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Next Woman Up: Sarah Mallepalle, Strategic Football Analyst for the Dallas Cowboys


Women are rising up the ranks throughout professional football, earning positions of power in a space that for too long was ruled almost exclusively by men. We're seeing more and more women breaking barriers in the sport, but what are the stories beyond the headlines? Who are the women shaping and influencing the NFL today? Answering those questions is the aim of the Next Woman Up series. While the conversational Q&As are edited and condensed for clarity, this is a forum for impactful women to share experiences in their own words. Without further ado, we introduce:

Sarah Mallepalle, Dallas Cowboys

Position: Strategic Football Analyst

How did you get your start in a career in football?

When I was a senior at Carnegie Mellon University, I used to tweet about football analytics, so I got connected to a lot of staffers in the NFL through Twitter connections. In May 2019, I received a message from a manager at the Baltimore Ravens, who were looking to add an analyst to the team. I interviewed and started full-time as a player personnel analyst at the beginning of training camp in 2019, and I was with the team for four seasons and four drafts. When John Park got hired by the Dallas Cowboys in June 2023 as the director of strategic football operations, I joined his team a week later.

Where did your love for football and/or analytics come from?

I have always loved football, and the story I always tell is this: My parents got married in 1985, and that's when my dad came to the United States from India. He talks a lot about how his first experiences feeling like an American was through watching the 1985 Chicago Bears. He especially loved Walter Payton, and he fell in love with the game immediately. Throughout my life, he's told me the way to becoming an American is through sports. I grew up watching football with him and fell in love with the game, as well.

I went to college at CMU in Pittsburgh, and Karim Kassam, who ran the analytics department for the Pittsburgh Steelers at the time, spoke in one of my classes during my sophomore year. We come from very similar areas of study, and from that day on, I knew this was something I wanted to pursue with my degree in statistics and computer science.

Those are great stories. Looking at your current role, what does it entail?

There is in-season and out-of-season work. During the season, which is training camp through the postseason, my primary focus is assisting our offense, supporting our coaches and players during the week and on gamedays. It is a very regimented schedule. I am meeting with offensive coaches to see what kind of support they need weekly, analyzing our next opponent or from two weeks out, doing our own self-scouting and also in unit and position meetings. There is a constant barrage of requests on how we can become 1 percent better. For example, we might be looking at certain tendencies of our opponents, whether we want to implement certain things into our own game plan or how we fare in a particular game situation over a specific span of games. It's constantly buzzing, and I love it.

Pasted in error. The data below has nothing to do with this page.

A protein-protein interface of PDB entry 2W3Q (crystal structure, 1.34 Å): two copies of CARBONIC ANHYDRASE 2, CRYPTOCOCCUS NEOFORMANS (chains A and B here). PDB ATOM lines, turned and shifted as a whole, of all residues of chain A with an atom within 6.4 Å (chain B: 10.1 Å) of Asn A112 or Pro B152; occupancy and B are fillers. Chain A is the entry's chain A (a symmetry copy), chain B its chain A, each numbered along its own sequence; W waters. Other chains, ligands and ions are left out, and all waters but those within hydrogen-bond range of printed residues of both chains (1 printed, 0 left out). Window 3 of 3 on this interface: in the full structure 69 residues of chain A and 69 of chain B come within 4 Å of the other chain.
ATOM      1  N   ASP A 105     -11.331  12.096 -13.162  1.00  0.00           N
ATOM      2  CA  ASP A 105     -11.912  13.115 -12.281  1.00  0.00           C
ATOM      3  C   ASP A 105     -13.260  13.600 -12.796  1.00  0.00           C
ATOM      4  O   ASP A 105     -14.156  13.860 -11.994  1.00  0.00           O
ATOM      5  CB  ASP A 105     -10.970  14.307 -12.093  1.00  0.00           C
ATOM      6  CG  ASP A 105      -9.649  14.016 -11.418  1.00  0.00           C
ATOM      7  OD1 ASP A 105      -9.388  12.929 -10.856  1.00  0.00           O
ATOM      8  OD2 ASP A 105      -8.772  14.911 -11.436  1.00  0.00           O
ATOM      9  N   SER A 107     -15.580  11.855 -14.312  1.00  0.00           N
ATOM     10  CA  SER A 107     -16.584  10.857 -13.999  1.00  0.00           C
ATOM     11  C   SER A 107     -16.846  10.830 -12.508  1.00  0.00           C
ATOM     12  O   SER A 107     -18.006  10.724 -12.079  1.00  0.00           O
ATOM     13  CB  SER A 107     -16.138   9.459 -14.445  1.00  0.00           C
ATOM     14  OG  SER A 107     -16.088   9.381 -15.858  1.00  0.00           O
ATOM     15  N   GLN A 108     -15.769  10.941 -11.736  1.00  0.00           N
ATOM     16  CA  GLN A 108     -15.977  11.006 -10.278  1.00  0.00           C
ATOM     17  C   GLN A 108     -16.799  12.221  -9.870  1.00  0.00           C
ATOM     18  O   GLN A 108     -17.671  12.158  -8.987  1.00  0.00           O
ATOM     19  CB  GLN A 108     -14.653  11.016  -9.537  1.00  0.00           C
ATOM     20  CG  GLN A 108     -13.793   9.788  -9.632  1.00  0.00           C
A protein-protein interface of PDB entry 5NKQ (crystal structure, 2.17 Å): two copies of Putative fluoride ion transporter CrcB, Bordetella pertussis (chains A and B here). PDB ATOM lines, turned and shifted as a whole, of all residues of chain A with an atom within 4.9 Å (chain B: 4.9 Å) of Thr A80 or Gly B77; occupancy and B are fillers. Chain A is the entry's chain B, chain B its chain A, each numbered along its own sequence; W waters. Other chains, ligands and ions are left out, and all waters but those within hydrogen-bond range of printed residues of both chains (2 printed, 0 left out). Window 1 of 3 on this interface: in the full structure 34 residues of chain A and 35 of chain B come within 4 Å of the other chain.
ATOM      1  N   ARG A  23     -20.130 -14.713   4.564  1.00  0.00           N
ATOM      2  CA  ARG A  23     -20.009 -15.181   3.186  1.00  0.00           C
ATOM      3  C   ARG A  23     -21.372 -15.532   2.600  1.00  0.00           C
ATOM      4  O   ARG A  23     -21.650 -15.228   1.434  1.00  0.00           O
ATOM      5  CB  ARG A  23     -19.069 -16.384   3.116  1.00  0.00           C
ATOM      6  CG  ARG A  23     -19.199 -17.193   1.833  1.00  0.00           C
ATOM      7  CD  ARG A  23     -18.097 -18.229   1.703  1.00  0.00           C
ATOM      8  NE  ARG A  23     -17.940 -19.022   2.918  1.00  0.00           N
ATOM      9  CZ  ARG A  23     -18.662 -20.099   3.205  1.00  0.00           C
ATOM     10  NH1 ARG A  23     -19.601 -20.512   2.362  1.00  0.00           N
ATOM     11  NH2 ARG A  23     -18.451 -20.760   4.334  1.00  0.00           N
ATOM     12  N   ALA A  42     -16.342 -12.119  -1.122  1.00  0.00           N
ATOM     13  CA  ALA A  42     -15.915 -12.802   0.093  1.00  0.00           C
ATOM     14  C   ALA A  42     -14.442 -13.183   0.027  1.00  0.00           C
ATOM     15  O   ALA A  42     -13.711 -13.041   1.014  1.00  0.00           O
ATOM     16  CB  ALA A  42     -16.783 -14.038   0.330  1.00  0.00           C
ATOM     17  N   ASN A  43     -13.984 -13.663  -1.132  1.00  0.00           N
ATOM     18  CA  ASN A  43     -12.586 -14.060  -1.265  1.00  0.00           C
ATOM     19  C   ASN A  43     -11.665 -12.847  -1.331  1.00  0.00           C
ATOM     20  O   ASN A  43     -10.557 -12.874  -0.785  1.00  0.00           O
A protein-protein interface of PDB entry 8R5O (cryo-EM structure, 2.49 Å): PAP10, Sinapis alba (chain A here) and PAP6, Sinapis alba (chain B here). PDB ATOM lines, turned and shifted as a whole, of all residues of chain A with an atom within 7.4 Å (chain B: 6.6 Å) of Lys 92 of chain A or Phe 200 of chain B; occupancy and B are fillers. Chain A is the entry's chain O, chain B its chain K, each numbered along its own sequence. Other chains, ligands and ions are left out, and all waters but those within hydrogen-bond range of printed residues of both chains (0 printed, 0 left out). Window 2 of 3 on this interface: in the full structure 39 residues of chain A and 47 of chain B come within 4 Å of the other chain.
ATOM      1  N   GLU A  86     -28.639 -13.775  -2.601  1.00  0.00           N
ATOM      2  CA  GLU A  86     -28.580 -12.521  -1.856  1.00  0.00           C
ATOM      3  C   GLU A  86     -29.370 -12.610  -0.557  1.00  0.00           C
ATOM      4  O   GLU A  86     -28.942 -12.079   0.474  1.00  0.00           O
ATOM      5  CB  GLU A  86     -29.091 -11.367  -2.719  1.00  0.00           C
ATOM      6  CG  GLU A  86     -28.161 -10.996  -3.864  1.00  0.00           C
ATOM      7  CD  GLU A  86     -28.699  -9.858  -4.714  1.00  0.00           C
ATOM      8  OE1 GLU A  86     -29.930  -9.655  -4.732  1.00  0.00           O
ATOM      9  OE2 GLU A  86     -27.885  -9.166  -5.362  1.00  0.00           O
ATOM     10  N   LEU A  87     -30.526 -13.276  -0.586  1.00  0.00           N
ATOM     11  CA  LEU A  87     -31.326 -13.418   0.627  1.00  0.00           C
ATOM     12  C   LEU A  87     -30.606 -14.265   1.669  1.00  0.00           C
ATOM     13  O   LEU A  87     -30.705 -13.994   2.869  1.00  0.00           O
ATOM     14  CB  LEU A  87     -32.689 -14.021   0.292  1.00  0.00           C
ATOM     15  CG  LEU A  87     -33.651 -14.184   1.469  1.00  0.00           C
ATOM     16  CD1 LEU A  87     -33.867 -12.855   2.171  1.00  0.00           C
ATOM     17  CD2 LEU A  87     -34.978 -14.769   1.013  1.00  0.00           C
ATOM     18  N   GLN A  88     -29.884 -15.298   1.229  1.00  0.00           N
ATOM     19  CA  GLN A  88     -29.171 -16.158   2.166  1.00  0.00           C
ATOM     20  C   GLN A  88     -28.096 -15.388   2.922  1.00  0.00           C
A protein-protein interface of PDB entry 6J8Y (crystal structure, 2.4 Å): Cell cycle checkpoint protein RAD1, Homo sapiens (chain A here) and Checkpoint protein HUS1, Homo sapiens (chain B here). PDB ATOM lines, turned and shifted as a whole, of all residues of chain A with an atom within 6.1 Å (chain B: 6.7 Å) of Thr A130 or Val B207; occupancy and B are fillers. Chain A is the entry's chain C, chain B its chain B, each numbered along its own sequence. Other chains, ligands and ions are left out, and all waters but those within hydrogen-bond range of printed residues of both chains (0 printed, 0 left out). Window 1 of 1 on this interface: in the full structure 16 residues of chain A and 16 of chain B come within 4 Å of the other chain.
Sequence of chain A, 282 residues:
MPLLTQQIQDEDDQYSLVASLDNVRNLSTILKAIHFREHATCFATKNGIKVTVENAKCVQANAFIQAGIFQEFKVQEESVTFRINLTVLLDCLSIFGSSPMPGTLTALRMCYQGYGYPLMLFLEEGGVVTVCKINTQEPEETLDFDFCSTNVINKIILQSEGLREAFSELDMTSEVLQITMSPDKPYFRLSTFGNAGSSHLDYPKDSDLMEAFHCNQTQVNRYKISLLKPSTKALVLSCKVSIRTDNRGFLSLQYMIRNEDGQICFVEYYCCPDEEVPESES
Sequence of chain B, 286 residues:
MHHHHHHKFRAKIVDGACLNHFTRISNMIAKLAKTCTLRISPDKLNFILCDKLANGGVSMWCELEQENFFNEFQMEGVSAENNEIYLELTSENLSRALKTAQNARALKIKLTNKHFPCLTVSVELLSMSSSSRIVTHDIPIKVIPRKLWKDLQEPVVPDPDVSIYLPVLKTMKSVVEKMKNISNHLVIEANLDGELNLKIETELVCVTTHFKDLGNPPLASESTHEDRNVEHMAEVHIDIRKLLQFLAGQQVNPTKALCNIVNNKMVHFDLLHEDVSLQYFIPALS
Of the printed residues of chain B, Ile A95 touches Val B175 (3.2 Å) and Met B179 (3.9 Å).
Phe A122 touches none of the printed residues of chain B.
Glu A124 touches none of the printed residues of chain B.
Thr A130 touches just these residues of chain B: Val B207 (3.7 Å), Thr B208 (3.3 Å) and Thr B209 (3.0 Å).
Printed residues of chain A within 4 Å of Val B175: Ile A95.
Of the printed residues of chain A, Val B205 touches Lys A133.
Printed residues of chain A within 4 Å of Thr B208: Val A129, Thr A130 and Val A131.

During the offseason, we are primarily focused on the draft and roster-building, supporting our scouts leading up to the draft. I went to the Senior Bowl and the NFL Scouting Combine this year, and I am doing anything I can do to save our scouts even a few minutes of time, whether that's pulling up certain stats or organizing information on prospects. Right now, we are doing prospect rankings and assisting our staff with prospect measurables and stats, providing value for the draft in that way.

Sarah Mallepalle stands on the sideline during a Cowboys game during the 2023 NFL season. (Photo courtesy of the Dallas Cowboys)
Sarah Mallepalle stands on the sideline during a Cowboys game during the 2023 NFL season. (Photo courtesy of the Dallas Cowboys)

Let's turn to mentorship. Do you have any mentors who have helped you in your career?

My boss, John Park. I met him at the combine in 2023. We talk a lot about faith and football, service and leadership. What I appreciate the most about him is he's not only analytical, but he's an elite communicator and people person. I've learned a lot about life from him, and he's helped me grow as a Christian and in my career.

Another is Sam Ventura, the vice president of hockey strategy and research for the Buffalo Sabres. He was one of my professors at CMU, and he's mentored countless students about careers in sports. A career in sports was something I wanted to pursue, but I didn't necessarily know how to go about it. Everything I did in college was guided by him, and I am where I am today because he was one of the first people to invest in my career.

Now looking forward, what advice do you have for other women looking to get into a similar career?

In regard to analytics, there are a lot more avenues now for women to get their names out there than there was when I first got into the league just five years ago. The NFL has the Big Data Bowl put on by Mike Lopez, the NFL's senior director of data and analytics, and he's someone who is helping surface new names from that event, helping people who might not have traditional sports backgrounds get into the NFL. There are also more sports analytics conferences now -- it feels like there are new ones popping up every year -- and what's promising is there are more analytics positions every year.

Lastly, what are you most proud of in your career?

I'm proud of how much my football knowledge has grown in Baltimore and Dallas. I have learned so much from everyone around me with the Cowboys -- how coaches and scouts evaluate players and talent and how they approach the game.

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